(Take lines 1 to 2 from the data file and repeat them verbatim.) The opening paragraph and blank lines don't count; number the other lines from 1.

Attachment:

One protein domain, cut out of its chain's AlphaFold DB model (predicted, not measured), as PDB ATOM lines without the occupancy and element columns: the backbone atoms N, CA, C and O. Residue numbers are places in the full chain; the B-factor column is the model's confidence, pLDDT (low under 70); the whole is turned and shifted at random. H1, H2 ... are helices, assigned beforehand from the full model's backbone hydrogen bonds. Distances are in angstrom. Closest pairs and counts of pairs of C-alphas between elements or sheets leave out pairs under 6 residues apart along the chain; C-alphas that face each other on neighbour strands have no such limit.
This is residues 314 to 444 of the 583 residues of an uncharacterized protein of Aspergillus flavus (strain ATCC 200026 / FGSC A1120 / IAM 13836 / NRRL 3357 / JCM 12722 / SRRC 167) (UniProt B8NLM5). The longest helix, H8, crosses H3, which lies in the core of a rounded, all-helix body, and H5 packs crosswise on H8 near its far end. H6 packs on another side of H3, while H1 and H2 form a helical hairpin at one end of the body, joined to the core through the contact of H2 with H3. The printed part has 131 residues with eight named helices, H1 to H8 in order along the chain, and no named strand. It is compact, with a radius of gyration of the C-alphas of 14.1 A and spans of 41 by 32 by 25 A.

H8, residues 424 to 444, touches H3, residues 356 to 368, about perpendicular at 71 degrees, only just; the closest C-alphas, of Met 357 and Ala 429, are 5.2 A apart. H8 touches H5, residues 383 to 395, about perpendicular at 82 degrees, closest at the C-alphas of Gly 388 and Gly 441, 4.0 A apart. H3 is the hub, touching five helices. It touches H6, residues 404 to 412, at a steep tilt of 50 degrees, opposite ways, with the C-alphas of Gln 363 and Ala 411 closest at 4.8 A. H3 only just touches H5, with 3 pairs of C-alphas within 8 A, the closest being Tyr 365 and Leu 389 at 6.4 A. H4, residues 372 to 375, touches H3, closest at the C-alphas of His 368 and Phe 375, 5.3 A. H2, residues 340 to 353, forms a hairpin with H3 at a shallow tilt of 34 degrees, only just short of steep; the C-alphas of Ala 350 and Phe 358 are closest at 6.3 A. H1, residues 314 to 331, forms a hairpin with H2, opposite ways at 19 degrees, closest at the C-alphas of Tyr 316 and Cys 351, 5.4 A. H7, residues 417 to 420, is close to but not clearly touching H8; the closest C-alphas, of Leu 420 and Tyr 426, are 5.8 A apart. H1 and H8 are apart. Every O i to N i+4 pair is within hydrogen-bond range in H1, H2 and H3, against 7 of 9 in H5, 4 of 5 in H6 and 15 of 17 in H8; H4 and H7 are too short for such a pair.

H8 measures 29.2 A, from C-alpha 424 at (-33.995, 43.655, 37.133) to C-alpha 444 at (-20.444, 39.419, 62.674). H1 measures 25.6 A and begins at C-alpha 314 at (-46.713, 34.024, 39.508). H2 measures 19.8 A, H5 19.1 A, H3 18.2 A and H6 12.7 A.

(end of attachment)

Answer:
This is residues 314 to 444 of the 583 residues of an uncharacterized protein of Aspergillus flavus (strain ATCC 200026 / FGSC A1120 / IAM 13836 / NRRL 3357 / JCM 12722 / SRRC 167) (UniProt B8NLM5). The longest helix, H8, crosses H3, which lies in the core of a rounded, all-helix body, and H5 packs crosswise on H8 near its far end. H6 packs on another side of H3, while H1 and H2 form a helical hairpin at one end of the body, joined to the core through the contact of H2 with H3. The printed part has 131 residues with eight named helices, H1 to H8 in order along the chain, and no named strand. It is compact, with a radius of gyration of the C-alphas of 14.1 A and spans of 41 by 32 by 25 A.

H8, residues 424 to 444, touches H3, residues 356 to 368, about perpendicular at 71 degrees, only just; the closest C-alphas, of Met 357 and Ala 429, are 5.2 A apart. H8 touches H5, residues 383 to 395, about perpendicular at 82 degrees, closest at the C-alphas of Gly 388 and Gly 441, 4.0 A apart. H3 is the hub, touching five helices. It touches H6, residues 404 to 412, at a steep tilt of 50 degrees, opposite ways, with the C-alphas of Gln 363 and Ala 411 closest at 4.8 A. H3 only just touches H5, with 3 pairs of C-alphas within 8 A, the closest being Tyr 365 and Leu 389 at 6.4 A. H4, residues 372 to 375, touches H3, closest at the C-alphas of His 368 and Phe 375, 5.3 A. H2, residues 340 to 353, forms a hairpin with H3 at a shallow tilt of 34 degrees, only just short of steep; the C-alphas of Ala 350 and Phe 358 are closest at 6.3 A. H1, residues 314 to 331, forms a hairpin with H2, opposite ways at 19 degrees, closest at the C-alphas of Tyr 316 and Cys 351, 5.4 A. H7, residues 417 to 420, is close to but not clearly touching H8; the closest C-alphas, of Leu 420 and Tyr 426, are 5.8 A apart. H1 and H8 are apart. Every O i to N i+4 pair is within hydrogen-bond range in H1, H2 and H3, against 7 of 9 in H5, 4 of 5 in H6 and 15 of 17 in H8; H4 and H7 are too short for such a pair.